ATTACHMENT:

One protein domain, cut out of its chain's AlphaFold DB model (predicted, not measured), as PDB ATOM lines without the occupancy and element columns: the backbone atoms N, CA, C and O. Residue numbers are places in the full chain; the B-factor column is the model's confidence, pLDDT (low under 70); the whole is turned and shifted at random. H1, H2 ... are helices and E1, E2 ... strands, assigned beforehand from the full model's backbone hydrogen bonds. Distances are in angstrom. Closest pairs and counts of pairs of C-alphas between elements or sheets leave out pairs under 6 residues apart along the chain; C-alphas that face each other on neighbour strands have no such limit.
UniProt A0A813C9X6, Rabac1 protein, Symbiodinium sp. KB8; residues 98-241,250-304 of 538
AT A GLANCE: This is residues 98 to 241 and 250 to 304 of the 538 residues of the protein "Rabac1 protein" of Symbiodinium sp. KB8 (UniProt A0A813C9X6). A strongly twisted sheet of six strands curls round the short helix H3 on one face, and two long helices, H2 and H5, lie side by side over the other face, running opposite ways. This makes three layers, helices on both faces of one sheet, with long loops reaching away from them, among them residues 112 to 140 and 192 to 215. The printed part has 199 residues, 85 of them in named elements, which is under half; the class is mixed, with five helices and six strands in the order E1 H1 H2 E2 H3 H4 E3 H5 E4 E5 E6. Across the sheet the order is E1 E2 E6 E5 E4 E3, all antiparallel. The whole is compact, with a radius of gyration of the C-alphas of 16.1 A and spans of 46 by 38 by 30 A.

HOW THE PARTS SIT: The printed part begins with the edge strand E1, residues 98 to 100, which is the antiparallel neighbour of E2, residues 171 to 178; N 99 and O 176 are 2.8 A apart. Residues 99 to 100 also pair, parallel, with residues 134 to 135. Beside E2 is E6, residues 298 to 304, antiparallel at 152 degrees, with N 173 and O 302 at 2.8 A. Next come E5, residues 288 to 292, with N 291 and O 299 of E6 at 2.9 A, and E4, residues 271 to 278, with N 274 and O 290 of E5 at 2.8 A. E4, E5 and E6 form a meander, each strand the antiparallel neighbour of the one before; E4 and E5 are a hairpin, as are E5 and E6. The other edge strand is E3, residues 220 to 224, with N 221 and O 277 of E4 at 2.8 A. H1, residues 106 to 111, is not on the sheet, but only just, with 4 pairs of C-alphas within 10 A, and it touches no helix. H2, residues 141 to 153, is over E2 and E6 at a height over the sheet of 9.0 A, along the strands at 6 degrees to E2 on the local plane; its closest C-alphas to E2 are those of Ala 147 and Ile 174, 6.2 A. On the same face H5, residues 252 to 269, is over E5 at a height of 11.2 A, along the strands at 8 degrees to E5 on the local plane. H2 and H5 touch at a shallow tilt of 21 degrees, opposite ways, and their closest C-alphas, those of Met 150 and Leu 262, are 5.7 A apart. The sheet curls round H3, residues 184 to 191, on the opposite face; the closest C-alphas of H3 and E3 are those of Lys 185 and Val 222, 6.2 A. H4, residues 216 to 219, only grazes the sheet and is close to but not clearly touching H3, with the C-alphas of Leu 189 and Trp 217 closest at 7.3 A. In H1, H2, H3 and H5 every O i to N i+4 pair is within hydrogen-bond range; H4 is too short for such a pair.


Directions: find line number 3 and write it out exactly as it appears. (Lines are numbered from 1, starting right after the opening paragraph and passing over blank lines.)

HOW THE PARTS SIT: The printed part begins with the edge strand E1, residues 98 to 100, which is the antiparallel neighbour of E2, residues 171 to 178; N 99 and O 176 are 2.8 A apart. Residues 99 to 100 also pair, parallel, with residues 134 to 135. Beside E2 is E6, residues 298 to 304, antiparallel at 152 degrees, with N 173 and O 302 at 2.8 A. Next come E5, residues 288 to 292, with N 291 and O 299 of E6 at 2.9 A, and E4, residues 271 to 278, with N 274 and O 290 of E5 at 2.8 A. E4, E5 and E6 form a meander, each strand the antiparallel neighbour of the one before; E4 and E5 are a hairpin, as are E5 and E6. The other edge strand is E3, residues 220 to 224, with N 221 and O 277 of E4 at 2.8 A. H1, residues 106 to 111, is not on the sheet, but only just, with 4 pairs of C-alphas within 10 A, and it touches no helix. H2, residues 141 to 153, is over E2 and E6 at a height over the sheet of 9.0 A, along the strands at 6 degrees to E2 on the local plane; its closest C-alphas to E2 are those of Ala 147 and Ile 174, 6.2 A. On the same face H5, residues 252 to 269, is over E5 at a height of 11.2 A, along the strands at 8 degrees to E5 on the local plane. H2 and H5 touch at a shallow tilt of 21 degrees, opposite ways, and their closest C-alphas, those of Met 150 and Leu 262, are 5.7 A apart. The sheet curls round H3, residues 184 to 191, on the opposite face; the closest C-alphas of H3 and E3 are those of Lys 185 and Val 222, 6.2 A. H4, residues 216 to 219, only grazes the sheet and is close to but not clearly touching H3, with the C-alphas of Leu 189 and Trp 217 closest at 7.3 A. In H1, H2, H3 and H5 every O i to N i+4 pair is within hydrogen-bond range; H4 is too short for such a pair.